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As cooler temperatures increase over the eastern US, the west is forecast to see heavy rain and mountain snow, with what is known as a “bomb cyclone” near the northwest.

Granthshala News’ Janice Dean said Thursday that some areas are expected to rise up to two feet, while california will reportedly experience debris flows, flash flood and mudslides – a major hazard, especially in areas prone to wildfires.


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According to Seattle’s KCPQ, Bomb Cyclone is currently a few hundred miles west of the coast of Washington and the storm appears to be moving north.

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The station said it appears the bomb cyclone “will not have much impact on the Pacific Northwest,” although wind advisories remain in place.

NS National Weather Service said Earlier on Thursday that cyclone responsible for developing an atmospheric riverbed aimed at the west coast and parts of British Columbia could bring rainfall totals between two and five inches in high altitudes.

So, what is a bomb cyclone and how does it form?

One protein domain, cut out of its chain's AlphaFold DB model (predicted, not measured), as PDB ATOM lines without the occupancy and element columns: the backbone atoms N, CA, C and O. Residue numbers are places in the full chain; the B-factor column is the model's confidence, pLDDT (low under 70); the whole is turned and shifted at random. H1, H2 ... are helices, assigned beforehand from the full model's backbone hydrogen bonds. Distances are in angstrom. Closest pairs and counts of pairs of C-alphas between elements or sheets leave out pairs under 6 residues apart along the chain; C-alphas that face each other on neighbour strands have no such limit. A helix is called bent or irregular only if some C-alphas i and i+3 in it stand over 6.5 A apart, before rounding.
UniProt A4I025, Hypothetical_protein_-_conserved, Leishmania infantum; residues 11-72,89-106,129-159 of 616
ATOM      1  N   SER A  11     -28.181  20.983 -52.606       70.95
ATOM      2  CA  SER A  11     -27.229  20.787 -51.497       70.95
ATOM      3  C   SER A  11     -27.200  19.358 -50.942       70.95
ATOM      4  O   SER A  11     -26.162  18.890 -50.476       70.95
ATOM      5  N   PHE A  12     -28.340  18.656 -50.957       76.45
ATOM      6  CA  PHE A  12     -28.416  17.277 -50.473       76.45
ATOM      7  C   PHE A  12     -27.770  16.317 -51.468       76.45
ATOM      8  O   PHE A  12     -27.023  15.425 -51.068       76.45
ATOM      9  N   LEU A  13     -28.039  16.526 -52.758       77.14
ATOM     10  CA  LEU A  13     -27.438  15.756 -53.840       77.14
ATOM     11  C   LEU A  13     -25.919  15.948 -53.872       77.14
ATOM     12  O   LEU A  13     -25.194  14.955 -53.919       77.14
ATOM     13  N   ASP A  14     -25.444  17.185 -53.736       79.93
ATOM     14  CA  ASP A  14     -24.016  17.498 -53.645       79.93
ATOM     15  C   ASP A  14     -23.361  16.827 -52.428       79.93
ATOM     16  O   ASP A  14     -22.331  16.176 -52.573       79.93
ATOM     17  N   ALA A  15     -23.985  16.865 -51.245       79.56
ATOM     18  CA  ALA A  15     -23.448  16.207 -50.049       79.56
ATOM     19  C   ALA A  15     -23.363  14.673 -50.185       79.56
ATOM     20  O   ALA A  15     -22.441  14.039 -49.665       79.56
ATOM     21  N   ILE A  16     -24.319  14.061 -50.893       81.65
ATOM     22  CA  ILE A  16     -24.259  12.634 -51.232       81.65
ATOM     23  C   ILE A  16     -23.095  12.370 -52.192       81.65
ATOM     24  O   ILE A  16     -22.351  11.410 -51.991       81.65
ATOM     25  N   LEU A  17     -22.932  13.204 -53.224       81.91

A bomb cyclone is also known as a mid-latitude cyclone National Oceanic and Atmospheric Administration (NOAA).

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Mid-latitude cyclones drive most of the stormy weather in the continental US, agency note.

A process called bombogenesis can occur when a mid-latitude cyclone rapidly intensifies, collapses over a 24-hour period. at least 24 millibars of atmospheric pressure.

Generally, a range in millibar change is about 10 to 15 in the same time frame.

This can happen when a cold air mass collides with a warm air mass, such as wind over warm ocean water.

The formation of a rapidly strengthening weather system is bombogenesis, which generates bomb cyclones.

The effects of a rapidly evolving low-pressure system include high and intense winds and white-out conditions with blizzards and heavy snow, in addition to snowfall that can cause flooding.

It is not unusual to have at least one storm per year, and there are often no bomb-generations nor ‘Easters’ during the winter season.